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Way forward lies with policy changes, not project roll-outs by Steven Friedman (BDlive), 17 June 2014

17 June 2014

THE state of the nation address many in the mainstream want to hear is not the one the country needs to hear. Tuesday’s address should help answer two important questions.

Does the new government want to bargain with the business sector and other interests to chart a new path for the economy, or does it believe it can fix problems on its own? Are poverty and inequality still high on its agenda or has its attention turned elsewhere? Much of the debate wants to hear an address that does not "waffle" about policy but promises to "get things done".

But, if that is all we hear, we are likely to remain stuck where we are when we need to move forward.

Evidence that the African National Congress (ANC) faces a choice when President Jacob Zuma spells out the government’s priorities is found in two recent documents.

The first is its election manifesto, which seemed to spell out an invitation to business to negotiate changes to the rules governing the economy. It proposed five changes — a national minimum wage, narrowing the wage gap in businesses, financial sector regulation, faster black economic empowerment and measures to bring poor people in the cities nearer to the economic action.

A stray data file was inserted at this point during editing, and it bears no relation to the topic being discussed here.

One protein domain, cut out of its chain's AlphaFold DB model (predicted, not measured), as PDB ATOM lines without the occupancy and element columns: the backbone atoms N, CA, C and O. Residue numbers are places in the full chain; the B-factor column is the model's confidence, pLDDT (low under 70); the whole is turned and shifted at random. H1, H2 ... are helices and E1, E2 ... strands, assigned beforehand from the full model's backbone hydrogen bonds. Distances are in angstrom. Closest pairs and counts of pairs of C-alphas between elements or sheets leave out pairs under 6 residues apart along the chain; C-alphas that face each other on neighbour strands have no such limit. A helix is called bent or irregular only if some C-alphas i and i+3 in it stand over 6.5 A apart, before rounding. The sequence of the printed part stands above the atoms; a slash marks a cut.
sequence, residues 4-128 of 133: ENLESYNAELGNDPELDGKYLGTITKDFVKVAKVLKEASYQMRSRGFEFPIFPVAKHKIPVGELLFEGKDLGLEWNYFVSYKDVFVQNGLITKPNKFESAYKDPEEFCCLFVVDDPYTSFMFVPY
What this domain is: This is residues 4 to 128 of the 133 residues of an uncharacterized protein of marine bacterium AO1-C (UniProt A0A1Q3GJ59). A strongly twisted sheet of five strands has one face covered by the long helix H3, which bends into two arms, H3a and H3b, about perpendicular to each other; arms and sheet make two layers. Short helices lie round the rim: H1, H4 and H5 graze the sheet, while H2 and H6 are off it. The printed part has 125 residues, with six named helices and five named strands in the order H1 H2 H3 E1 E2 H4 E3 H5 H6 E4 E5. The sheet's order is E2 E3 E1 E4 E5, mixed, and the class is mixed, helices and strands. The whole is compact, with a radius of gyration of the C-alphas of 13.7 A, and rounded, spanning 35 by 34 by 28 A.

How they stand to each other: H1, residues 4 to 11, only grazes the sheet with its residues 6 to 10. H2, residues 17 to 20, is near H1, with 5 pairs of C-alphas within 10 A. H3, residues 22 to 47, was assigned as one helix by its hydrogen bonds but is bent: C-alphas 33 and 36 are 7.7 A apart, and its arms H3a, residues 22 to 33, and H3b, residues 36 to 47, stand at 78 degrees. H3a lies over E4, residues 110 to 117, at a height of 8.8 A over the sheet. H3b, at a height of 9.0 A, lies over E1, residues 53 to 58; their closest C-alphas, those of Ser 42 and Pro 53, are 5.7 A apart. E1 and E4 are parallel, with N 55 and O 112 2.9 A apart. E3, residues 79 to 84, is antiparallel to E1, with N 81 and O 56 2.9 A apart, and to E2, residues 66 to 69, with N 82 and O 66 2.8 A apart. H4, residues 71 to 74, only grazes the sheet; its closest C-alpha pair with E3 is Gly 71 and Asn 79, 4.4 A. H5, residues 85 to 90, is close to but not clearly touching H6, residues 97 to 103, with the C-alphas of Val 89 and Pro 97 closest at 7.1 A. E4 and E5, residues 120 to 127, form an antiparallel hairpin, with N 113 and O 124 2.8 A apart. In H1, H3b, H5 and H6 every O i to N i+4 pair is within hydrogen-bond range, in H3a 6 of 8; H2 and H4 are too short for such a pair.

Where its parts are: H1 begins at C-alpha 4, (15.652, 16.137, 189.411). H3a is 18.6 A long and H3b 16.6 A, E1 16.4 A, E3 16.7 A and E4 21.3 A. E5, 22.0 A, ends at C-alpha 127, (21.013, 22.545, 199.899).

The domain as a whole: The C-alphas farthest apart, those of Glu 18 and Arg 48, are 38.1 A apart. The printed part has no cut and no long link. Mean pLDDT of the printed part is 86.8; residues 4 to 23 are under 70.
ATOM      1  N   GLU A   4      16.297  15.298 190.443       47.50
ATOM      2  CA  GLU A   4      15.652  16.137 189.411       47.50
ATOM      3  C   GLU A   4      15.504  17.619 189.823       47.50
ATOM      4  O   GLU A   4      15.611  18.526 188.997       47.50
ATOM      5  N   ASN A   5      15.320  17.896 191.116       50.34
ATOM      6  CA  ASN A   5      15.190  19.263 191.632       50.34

It offered business changes in return — reduced red tape, infrastructure partnerships and incentives to create jobs. The details are not important. What is important is that it signalled that the ANC was in negotiation mode: it was telling business and other interests what it wanted and was offering to give in return.

As the economy is held back by many of the patterns of the past and the only way to remove the obstacles is through negotiation, this promised the beginning of a bargaining process, which, over time, could place the economy on a surer footing.

Some in the ANC continue to think along these lines. New Gauteng Premier David Makhura has said his administration understands and respects business’s concern for the bottom line. But, he added, business should respect his government’s bottom line (which is presumably to address the needs of those who voted for it).

His administration did not want a cosy relationship with business but it did want a strong one. In effect, he was saying, it wanted to bargain.